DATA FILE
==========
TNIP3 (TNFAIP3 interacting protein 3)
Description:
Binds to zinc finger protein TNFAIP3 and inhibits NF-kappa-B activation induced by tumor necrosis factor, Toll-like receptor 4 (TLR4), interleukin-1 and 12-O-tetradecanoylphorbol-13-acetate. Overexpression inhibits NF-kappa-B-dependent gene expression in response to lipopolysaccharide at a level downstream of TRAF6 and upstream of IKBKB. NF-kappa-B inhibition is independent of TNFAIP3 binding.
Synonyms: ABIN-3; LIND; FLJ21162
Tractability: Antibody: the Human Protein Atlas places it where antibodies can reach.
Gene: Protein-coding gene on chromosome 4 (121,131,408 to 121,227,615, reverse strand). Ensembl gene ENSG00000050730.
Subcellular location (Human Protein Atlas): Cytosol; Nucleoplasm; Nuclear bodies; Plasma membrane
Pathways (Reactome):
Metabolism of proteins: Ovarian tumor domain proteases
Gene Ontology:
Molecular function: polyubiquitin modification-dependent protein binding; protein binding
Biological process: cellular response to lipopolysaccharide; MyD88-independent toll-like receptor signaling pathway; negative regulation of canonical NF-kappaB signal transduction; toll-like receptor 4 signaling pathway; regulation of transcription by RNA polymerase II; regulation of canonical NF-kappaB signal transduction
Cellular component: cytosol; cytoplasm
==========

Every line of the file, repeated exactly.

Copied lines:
TNIP3 (TNFAIP3 interacting protein 3)
Description:
Binds to zinc finger protein TNFAIP3 and inhibits NF-kappa-B activation induced by tumor necrosis factor, Toll-like receptor 4 (TLR4), interleukin-1 and 12-O-tetradecanoylphorbol-13-acetate. Overexpression inhibits NF-kappa-B-dependent gene expression in response to lipopolysaccharide at a level downstream of TRAF6 and upstream of IKBKB. NF-kappa-B inhibition is independent of TNFAIP3 binding.
Synonyms: ABIN-3; LIND; FLJ21162
Tractability: Antibody: the Human Protein Atlas places it where antibodies can reach.
Gene: Protein-coding gene on chromosome 4 (121,131,408 to 121,227,615, reverse strand). Ensembl gene ENSG00000050730.
Subcellular location (Human Protein Atlas): Cytosol; Nucleoplasm; Nuclear bodies; Plasma membrane
Pathways (Reactome):
Metabolism of proteins: Ovarian tumor domain proteases
Gene Ontology:
Molecular function: polyubiquitin modification-dependent protein binding; protein binding
Biological process: cellular response to lipopolysaccharide; MyD88-independent toll-like receptor signaling pathway; negative regulation of canonical NF-kappaB signal transduction; toll-like receptor 4 signaling pathway; regulation of transcription by RNA polymerase II; regulation of canonical NF-kappaB signal transduction
Cellular component: cytosol; cytoplasm